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Quote:
Originally Posted by Boon Booni
Pistons, cylinders, cam shafts, con rods, valves, crank, head, water jacket, valve cover, spark plugs, bearings, coils..

How much should another cylinder, or two each weigh?
Don't forget the stouter frame to handle the engine's greater power output.

--mark
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Old 11-03-2010, 10:22 AM   #1521
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This is interesting: the Triumph UK website has finally been updated with specs, and the fuel tank has gone up to 19.7 liters. I wouldn't say no to an extra quart of gas.

Some of the other specs are slightly different too.

I wonder which version's correct.

--mark
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Old 11-03-2010, 10:35 AM   #1522
lightfighter
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Quote:
Originally Posted by markbvt
Yeah, simply from the standpoint of being interested in bikes but not being a motorcycle designer/engineer, I'm curious what makes the SE so much better. On paper, its specs are remarkably close to those of an F800GS. So what makes the difference? It would be interesting to know.


--mark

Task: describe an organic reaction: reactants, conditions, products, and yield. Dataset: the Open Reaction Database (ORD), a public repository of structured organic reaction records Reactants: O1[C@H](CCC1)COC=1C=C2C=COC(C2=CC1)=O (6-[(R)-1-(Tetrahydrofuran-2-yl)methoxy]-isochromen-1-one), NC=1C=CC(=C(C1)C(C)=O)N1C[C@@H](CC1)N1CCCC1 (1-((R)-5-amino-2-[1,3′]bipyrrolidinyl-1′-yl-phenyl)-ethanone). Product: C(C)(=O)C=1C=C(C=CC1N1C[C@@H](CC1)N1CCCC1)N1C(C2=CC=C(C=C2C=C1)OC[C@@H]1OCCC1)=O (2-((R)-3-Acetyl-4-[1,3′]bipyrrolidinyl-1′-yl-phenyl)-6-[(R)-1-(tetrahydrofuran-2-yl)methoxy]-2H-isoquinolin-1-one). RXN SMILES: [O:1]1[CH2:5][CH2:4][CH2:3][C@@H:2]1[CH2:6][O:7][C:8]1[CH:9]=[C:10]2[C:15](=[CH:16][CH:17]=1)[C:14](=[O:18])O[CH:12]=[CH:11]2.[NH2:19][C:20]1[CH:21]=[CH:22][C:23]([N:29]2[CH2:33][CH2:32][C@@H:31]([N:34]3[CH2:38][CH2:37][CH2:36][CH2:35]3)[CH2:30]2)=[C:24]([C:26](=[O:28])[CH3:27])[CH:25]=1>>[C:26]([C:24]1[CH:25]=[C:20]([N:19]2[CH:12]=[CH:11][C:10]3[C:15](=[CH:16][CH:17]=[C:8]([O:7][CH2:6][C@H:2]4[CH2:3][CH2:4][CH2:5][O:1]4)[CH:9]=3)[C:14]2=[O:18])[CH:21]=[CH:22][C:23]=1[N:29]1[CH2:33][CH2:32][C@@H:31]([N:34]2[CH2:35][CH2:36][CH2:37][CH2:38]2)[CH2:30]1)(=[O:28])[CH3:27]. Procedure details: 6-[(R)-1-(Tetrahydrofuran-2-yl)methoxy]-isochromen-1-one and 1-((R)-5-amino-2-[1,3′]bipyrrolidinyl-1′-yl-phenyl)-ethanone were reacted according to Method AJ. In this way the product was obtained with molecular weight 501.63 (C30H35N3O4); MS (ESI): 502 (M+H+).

the SE and the GS specs are similar?

1. its what the SE does NOT have, lots of plastic, and what it does have is soft bendy dirtbike type plastic.

2. suspension suspension suspension. a road(or trail) that commands a certian maximum speed on a GS or Strom, you can ride in "controlled crash" mode on an SE at something like twice that speed cuz the bike wont break itself, or pitch you off into the giggle weeds.
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Old 11-03-2010, 10:39 AM   #1523
Gravehunter
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Quote:
Originally Posted by sailwa66
First of all, I'm never happy... ask anyone who knows me.

The 690E is just a few parts away from being a 690 Adventure (but if you're KTM, apparently adding those few already-existing, yet unavailable-to-the-public parts is a daunting task), which is essentially a refined 640 Adventure, which is no stranger to circling the globe. Adding a larger tank, a better seat, and a few other trinkets for sure won't bring the 690's wet weight over 400lbs. Undercutting the GS & XC by well over 60lbs... and gain I say,

Dayam those are some heavy pistons!

Or so the voices in my head tell me.
Its in interesting bike. But go adding lots of things to make it more distance capable you are just adding weight to it.
It will be lighter in the end i give you that. I've never ridden that bike, but a single cylinder small displacment bike is usually not much fun for long distance riding. It would still be giving up alot IMO. Just depends on how much long distance riding is part of your riding. etc..

I think your abour right with your 60 lbs there. But is the 60 lbs worth the engine difference? Not to me, but maybe to many. Give and take.